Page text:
Up to a million ARM processor cores will be linked together to simulate the workings of the human brain in a UK research project. The chips, designed at Manchester University and manufactured in Taiwan, form the building blocks for a massively parallel computer called SpiNNaker (Spiking Neural Network architecture). Although the chips are based on a relatively old ARM instruction set architecture, the first samples were delivered to the university only last month and have subsequently passed functionality tests.
SpiNNaker is a joint project of the universities of Manchester, Southampton, Cambridge and Sheffield and is funded by a £5 million government grant. Professor Steve Furber of the University of Manchester has been studying brain function and architecture for several years, but is also well known as one of the co-designers of the Acorn RISC machine, a microprocessor that is the forerunner of today's ARM processor cores.
There are around 100 billion neurons with 1,000 trillion connections in the human brain. Even a machine with one million of the specialized ARM processor cores developed at Manchester would only allow modelling of approximately 1% of the human brain, the researchers said. In the SpiNNaker machine, neurons will be modelled as packets of descriptive data, and data channels will replace the nerve axons and electrical ‘spikes’ that provide communication between neurons. The contents of the data packets will be processed by virtual neurons running on the ARM microprocessors. The architecture and the use of packetised digital data allow SpiNNaker to transmit virtual spikes as quickly as the brain, with many fewer physical connections.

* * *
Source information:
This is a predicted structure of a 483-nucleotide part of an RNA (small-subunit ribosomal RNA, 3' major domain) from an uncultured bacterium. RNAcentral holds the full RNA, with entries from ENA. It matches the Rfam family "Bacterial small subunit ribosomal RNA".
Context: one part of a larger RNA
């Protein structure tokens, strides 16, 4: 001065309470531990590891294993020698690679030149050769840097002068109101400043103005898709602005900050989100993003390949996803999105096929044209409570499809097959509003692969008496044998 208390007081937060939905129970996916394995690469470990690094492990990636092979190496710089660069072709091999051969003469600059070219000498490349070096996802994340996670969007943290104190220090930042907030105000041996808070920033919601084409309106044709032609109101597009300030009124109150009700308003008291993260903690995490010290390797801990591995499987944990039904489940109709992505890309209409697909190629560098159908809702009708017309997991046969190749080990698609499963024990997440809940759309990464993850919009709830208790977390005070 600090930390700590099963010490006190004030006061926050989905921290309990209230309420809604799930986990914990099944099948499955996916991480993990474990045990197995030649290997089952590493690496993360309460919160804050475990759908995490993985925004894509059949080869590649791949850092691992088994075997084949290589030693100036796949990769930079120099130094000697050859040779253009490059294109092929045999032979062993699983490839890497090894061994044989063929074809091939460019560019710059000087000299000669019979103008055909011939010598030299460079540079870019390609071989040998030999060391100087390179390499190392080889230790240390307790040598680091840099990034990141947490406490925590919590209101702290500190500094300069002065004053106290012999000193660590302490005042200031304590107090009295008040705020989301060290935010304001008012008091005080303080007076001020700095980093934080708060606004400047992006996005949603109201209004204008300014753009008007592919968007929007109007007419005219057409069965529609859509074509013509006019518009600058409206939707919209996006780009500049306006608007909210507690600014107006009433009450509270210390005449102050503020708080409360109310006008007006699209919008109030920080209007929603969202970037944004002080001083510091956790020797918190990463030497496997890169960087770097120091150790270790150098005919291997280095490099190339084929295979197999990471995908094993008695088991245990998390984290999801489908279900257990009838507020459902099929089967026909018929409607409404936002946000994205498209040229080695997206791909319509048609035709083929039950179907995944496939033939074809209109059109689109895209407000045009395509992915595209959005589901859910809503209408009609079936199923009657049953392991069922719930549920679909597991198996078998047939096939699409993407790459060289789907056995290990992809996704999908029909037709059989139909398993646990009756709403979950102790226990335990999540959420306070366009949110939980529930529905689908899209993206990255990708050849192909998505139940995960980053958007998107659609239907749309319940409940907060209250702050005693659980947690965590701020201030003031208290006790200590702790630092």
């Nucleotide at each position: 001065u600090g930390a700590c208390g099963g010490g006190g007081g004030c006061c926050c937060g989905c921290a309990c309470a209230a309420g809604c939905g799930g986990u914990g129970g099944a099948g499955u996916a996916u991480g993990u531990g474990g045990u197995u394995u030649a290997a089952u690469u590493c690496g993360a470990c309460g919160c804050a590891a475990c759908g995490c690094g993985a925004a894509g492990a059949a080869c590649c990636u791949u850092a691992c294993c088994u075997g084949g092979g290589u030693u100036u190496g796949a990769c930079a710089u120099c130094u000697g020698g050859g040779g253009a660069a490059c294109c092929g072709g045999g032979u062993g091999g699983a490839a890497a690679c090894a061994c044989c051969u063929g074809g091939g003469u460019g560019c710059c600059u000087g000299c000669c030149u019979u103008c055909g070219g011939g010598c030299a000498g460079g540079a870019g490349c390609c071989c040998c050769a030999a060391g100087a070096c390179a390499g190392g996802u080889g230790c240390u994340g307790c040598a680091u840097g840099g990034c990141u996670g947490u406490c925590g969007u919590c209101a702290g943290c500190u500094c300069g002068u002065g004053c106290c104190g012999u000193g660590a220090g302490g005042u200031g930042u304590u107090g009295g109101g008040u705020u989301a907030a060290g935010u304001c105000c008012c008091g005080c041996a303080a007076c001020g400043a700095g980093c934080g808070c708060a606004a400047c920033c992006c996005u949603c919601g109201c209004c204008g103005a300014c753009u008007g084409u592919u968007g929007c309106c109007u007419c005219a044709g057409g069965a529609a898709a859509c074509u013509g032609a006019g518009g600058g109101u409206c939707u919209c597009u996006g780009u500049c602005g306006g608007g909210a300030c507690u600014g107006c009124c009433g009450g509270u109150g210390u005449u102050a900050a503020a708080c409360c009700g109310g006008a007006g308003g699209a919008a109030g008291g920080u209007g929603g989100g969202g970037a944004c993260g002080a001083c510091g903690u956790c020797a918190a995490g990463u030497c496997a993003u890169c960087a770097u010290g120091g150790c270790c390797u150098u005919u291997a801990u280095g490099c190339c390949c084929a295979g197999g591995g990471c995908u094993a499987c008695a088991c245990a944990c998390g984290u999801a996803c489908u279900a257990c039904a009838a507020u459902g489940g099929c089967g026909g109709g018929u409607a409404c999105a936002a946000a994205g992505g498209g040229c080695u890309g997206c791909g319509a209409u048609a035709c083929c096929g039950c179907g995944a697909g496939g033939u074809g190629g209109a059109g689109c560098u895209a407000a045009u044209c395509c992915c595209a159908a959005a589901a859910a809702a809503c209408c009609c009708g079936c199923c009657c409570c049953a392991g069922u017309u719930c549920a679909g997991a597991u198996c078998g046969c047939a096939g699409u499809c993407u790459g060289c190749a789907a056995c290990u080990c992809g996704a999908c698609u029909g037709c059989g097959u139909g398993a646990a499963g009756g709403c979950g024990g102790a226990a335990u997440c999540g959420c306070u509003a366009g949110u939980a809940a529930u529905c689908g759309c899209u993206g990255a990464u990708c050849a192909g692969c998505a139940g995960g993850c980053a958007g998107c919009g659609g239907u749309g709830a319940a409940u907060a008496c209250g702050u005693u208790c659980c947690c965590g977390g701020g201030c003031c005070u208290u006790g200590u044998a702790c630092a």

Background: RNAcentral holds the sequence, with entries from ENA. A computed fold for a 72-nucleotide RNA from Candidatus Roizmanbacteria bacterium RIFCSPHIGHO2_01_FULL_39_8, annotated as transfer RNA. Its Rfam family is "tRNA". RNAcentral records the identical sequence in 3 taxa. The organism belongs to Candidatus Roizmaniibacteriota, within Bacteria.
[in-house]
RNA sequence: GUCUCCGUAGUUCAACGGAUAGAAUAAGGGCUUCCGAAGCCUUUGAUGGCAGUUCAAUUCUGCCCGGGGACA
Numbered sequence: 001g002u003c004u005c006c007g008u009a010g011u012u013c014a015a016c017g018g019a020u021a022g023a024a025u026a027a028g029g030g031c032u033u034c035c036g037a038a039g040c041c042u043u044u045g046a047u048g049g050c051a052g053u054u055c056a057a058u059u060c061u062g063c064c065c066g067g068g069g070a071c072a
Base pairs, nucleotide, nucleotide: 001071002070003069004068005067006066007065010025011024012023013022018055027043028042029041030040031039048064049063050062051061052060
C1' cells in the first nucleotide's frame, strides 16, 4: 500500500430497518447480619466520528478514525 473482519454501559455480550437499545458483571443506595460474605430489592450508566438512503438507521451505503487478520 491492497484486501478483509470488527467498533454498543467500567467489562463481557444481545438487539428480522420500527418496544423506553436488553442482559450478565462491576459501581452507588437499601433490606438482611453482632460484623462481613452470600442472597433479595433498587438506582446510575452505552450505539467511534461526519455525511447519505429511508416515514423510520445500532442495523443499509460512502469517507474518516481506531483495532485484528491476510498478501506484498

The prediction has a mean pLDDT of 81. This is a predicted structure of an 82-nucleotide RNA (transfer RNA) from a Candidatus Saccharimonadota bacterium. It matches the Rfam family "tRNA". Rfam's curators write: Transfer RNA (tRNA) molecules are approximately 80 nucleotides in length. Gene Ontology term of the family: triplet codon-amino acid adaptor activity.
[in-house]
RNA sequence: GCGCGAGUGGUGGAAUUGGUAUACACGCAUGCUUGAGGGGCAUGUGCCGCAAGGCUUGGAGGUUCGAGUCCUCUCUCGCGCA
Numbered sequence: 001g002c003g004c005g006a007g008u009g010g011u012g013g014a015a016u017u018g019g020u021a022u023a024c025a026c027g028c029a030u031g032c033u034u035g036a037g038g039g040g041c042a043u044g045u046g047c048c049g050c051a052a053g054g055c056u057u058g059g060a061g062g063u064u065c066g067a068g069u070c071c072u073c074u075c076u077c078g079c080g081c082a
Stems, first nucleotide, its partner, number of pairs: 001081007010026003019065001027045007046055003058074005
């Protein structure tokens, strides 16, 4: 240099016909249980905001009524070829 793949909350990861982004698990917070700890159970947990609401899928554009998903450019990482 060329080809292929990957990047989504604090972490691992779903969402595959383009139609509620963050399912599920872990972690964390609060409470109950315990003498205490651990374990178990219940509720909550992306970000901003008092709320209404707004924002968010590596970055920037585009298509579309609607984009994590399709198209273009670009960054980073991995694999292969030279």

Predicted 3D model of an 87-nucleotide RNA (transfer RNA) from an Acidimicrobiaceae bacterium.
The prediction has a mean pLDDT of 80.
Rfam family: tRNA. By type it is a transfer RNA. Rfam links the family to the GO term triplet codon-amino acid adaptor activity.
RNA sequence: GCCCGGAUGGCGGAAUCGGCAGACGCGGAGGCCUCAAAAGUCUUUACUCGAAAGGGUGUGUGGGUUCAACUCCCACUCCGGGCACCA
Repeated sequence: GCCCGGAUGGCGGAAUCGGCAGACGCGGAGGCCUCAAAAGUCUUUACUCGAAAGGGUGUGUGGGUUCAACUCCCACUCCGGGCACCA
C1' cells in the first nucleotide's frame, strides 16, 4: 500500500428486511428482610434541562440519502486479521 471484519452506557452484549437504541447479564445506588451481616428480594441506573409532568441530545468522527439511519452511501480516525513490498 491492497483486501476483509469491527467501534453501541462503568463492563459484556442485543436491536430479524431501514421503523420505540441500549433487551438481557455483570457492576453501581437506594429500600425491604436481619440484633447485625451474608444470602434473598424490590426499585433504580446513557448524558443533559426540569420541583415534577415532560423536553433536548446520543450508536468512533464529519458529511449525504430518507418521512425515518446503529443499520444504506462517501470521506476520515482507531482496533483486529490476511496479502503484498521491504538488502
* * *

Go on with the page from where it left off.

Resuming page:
Although an initial test chip was designed by Professor Furber's team in 2009, the latest implementation has 18 ARM processors one each silicon die, which is packaged with a memory die and has a power budget of around one watt. The chip is being manufactured by UMC (Hsinchu, Taiwan) in 130-nm CMOS. It contains approximately million transistors, although most them are located in 55 32-kbyte SRAM blocks distributed over the die. The accompanying memory die is a 1-Gbit DDR SDRAM that operates at up to 166-MHz.
Image: Manchaster University